Lenovo: Supply chain disruptions could hurt tablet production  The 9.0-magnitude earthquake and subsequent tsunami that struck Japan two weeks ago has brought the country's infrastructure to a standstill. The effects of the devastation are reverberating throughout the global economy: Lenovo said its new tablet computer could face delays on tight sales of memory chips produced in the country.

Lenovo's LePad tablet is not yet available for sale in the U.S., but the company has already begun selling the device in China, where the company is based. While Lenovo said supply disruptions have so far not affected the supply of LePad, the company is wary of the rising price of memory chips after many Japanese factories were forced to shutter their doors in the wake of the devastating natural disasters; Japan accounts for a large percentage of the world's supply of electronics components.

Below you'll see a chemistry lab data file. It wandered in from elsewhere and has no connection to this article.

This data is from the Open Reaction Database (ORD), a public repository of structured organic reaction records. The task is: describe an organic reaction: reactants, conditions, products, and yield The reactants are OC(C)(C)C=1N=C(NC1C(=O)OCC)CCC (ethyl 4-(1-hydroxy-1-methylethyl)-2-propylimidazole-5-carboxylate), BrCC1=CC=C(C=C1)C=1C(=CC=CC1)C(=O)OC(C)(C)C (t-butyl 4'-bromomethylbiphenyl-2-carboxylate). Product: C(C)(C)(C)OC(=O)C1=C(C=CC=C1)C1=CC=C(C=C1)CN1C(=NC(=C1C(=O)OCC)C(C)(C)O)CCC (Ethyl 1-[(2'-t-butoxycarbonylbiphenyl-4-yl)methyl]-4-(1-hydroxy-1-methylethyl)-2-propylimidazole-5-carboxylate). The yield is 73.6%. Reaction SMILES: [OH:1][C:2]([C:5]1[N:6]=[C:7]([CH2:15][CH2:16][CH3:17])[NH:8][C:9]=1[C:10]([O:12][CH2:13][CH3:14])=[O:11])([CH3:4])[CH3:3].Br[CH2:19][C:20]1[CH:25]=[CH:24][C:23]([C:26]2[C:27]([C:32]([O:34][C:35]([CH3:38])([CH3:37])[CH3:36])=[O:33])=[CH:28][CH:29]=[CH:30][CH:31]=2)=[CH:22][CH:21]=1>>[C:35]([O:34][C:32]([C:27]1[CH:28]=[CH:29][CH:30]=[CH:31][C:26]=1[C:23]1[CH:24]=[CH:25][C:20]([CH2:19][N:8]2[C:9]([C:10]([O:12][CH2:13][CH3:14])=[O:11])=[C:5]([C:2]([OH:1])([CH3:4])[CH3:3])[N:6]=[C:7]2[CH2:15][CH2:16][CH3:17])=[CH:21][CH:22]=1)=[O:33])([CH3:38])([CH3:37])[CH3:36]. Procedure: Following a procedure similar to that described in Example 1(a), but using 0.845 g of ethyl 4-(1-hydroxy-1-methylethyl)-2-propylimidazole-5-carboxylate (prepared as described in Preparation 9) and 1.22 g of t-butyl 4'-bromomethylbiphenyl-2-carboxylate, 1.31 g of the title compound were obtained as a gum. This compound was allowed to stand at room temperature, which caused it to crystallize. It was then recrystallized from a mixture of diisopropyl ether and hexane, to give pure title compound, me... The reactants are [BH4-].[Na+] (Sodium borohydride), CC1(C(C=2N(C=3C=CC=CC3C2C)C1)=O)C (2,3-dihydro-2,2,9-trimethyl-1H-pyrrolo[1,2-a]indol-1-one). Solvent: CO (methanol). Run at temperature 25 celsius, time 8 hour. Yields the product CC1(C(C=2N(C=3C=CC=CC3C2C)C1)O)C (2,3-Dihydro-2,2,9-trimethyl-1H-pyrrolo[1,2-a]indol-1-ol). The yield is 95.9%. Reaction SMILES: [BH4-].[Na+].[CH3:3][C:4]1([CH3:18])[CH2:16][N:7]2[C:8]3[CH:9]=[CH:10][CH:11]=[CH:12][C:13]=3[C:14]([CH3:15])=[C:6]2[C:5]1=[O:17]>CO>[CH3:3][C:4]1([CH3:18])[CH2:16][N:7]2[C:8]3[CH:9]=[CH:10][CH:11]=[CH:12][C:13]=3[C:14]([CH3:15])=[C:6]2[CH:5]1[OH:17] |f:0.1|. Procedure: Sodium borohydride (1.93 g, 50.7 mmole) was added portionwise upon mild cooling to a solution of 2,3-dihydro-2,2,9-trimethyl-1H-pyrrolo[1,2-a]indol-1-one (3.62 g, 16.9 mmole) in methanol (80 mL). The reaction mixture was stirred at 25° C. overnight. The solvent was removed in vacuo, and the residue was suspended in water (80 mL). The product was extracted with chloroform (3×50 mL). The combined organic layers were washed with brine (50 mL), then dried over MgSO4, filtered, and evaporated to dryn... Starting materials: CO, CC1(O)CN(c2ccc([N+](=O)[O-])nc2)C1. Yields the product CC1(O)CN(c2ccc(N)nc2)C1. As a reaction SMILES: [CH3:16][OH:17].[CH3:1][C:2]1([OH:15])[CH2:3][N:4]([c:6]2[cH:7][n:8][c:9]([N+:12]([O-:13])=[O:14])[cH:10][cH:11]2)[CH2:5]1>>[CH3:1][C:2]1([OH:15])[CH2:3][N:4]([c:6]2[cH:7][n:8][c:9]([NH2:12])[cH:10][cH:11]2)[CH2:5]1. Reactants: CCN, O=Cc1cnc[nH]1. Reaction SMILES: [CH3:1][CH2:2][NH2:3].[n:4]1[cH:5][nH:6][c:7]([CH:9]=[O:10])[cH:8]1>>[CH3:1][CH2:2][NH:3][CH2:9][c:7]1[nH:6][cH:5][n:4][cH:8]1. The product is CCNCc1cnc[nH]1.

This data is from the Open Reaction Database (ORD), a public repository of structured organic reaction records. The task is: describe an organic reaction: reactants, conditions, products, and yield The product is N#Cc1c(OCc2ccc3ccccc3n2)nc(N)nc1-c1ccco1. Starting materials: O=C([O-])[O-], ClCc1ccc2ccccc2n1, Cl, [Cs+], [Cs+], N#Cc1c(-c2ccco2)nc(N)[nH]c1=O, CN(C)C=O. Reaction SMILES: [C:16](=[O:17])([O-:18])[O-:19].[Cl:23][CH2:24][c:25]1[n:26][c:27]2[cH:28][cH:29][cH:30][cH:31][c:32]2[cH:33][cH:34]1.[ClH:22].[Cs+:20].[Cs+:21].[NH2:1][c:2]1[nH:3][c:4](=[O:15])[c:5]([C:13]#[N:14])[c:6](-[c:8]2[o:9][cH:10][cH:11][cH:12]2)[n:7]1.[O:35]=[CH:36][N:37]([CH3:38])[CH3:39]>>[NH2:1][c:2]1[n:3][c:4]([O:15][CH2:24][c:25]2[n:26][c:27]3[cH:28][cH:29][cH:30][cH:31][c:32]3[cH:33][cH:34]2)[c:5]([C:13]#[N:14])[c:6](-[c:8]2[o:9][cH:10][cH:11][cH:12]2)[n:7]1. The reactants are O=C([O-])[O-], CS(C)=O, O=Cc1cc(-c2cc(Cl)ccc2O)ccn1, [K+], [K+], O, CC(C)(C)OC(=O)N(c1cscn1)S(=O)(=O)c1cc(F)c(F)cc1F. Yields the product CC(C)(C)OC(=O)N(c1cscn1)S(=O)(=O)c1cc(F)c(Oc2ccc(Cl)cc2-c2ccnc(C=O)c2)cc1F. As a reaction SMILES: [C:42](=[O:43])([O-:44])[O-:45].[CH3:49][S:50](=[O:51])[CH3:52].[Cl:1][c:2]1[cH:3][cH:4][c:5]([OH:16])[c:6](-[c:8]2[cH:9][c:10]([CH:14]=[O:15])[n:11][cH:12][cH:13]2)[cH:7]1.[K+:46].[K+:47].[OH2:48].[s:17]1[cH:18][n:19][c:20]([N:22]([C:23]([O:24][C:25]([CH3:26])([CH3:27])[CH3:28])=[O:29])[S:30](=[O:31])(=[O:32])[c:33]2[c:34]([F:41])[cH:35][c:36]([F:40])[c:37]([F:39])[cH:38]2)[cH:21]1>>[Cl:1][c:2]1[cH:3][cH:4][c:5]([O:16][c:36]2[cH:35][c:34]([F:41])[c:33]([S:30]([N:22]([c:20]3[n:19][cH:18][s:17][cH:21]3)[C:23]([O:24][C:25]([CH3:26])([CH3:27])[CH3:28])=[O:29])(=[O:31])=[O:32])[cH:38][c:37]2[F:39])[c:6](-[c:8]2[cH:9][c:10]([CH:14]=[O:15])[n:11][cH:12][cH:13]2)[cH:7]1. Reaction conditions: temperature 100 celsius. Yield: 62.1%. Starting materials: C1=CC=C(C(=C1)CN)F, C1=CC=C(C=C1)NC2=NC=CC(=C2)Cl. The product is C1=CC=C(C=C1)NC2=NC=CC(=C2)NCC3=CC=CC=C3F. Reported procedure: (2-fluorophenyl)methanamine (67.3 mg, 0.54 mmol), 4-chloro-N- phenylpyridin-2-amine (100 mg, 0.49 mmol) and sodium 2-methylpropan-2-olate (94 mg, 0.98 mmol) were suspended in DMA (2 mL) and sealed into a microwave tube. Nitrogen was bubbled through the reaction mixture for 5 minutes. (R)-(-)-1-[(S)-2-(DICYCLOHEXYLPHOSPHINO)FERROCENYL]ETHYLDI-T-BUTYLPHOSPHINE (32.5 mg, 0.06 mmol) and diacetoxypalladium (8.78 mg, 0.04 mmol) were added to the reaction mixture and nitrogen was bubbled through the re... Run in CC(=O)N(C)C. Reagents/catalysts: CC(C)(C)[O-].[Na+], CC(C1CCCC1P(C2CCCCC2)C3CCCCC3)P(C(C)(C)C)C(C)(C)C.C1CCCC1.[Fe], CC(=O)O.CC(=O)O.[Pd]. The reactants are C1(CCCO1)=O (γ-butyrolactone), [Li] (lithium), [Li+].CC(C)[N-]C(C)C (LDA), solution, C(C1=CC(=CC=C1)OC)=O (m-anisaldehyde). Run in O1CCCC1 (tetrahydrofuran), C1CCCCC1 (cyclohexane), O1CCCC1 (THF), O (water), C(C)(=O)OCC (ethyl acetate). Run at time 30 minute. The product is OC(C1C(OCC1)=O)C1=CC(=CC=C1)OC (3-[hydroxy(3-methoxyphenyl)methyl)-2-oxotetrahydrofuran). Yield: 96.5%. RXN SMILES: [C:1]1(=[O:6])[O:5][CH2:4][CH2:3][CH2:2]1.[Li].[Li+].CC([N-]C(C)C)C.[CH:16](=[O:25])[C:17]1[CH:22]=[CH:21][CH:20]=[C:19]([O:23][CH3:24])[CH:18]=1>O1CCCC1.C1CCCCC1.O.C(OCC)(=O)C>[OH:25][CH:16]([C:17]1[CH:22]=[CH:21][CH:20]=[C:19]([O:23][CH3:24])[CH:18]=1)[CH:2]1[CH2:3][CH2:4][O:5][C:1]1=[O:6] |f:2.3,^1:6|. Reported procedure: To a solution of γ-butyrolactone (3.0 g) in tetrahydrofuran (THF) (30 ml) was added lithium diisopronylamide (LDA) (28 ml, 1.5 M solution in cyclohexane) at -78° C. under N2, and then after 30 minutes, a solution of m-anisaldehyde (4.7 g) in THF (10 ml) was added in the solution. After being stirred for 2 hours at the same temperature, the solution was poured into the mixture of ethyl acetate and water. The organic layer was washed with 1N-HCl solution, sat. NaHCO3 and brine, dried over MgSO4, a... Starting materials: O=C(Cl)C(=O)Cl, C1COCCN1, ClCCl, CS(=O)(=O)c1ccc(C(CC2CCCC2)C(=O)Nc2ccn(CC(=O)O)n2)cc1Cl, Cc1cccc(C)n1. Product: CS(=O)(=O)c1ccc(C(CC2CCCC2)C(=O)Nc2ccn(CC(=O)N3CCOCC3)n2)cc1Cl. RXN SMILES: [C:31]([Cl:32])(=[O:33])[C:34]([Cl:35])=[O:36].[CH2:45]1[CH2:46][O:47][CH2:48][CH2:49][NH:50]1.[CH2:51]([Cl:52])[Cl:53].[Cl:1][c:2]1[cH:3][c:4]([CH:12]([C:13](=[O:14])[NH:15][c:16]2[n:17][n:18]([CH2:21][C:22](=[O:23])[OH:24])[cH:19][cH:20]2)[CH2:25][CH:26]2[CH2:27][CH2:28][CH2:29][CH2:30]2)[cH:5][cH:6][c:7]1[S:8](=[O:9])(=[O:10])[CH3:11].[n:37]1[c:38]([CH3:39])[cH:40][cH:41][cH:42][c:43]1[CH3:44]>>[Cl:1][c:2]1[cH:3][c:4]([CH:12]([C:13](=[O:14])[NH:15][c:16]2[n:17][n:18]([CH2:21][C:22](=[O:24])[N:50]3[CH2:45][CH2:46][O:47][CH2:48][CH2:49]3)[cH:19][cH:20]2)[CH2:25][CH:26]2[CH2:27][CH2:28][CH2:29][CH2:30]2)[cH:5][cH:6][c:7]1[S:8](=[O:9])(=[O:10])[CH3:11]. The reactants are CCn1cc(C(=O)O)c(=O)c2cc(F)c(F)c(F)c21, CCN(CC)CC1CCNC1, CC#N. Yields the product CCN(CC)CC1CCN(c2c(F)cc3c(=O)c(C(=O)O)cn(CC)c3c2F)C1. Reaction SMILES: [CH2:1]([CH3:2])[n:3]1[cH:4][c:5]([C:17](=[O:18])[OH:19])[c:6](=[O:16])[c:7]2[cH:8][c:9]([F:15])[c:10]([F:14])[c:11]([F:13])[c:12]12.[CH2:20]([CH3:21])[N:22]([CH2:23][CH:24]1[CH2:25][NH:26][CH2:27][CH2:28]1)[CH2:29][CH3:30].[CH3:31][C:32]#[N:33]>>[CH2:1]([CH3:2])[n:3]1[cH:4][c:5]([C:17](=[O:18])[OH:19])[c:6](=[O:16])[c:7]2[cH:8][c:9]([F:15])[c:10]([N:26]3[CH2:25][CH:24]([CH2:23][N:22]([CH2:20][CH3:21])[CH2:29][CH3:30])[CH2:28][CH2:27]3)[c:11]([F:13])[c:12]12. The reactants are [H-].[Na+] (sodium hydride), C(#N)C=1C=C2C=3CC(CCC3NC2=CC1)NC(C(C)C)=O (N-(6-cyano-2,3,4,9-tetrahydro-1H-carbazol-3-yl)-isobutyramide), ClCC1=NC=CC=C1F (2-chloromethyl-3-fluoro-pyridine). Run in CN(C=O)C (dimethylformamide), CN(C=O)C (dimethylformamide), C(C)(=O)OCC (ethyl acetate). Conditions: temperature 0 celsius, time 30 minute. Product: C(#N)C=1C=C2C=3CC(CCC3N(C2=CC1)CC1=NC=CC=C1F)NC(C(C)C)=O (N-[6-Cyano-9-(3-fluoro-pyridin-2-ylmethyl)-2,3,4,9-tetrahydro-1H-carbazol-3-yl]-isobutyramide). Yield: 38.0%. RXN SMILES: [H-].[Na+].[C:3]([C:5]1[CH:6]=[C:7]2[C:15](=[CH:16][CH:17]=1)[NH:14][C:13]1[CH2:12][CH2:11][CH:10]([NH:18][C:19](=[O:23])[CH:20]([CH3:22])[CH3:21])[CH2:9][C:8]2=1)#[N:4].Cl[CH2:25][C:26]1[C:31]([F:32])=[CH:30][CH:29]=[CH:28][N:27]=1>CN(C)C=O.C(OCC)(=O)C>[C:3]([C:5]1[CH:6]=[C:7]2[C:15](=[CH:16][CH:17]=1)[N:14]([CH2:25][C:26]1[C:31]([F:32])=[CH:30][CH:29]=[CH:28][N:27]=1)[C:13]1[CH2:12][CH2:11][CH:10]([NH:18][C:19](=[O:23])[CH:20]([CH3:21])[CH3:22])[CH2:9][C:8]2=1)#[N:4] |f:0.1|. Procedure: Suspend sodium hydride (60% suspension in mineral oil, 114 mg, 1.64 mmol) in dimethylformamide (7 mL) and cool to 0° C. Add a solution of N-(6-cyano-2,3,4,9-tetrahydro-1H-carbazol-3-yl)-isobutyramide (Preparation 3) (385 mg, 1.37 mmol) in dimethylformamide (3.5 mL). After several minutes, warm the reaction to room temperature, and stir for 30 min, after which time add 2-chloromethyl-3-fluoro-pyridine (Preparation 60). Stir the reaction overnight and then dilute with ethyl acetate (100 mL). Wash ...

Nonetheless, Lenovo vice president Chen Xudong said Monday that supply disruptions could cause potential supply problems in the future - though he didn't specify a time frame. Other companies like ZTE Corp, a Chinese telecommunications equipment and mobile phone maker, assert that supply chain problems emanating from Japan could last for the next three to six months. So far, shortages have affected the supply of critical components like battery cores, storage and LCD panels.
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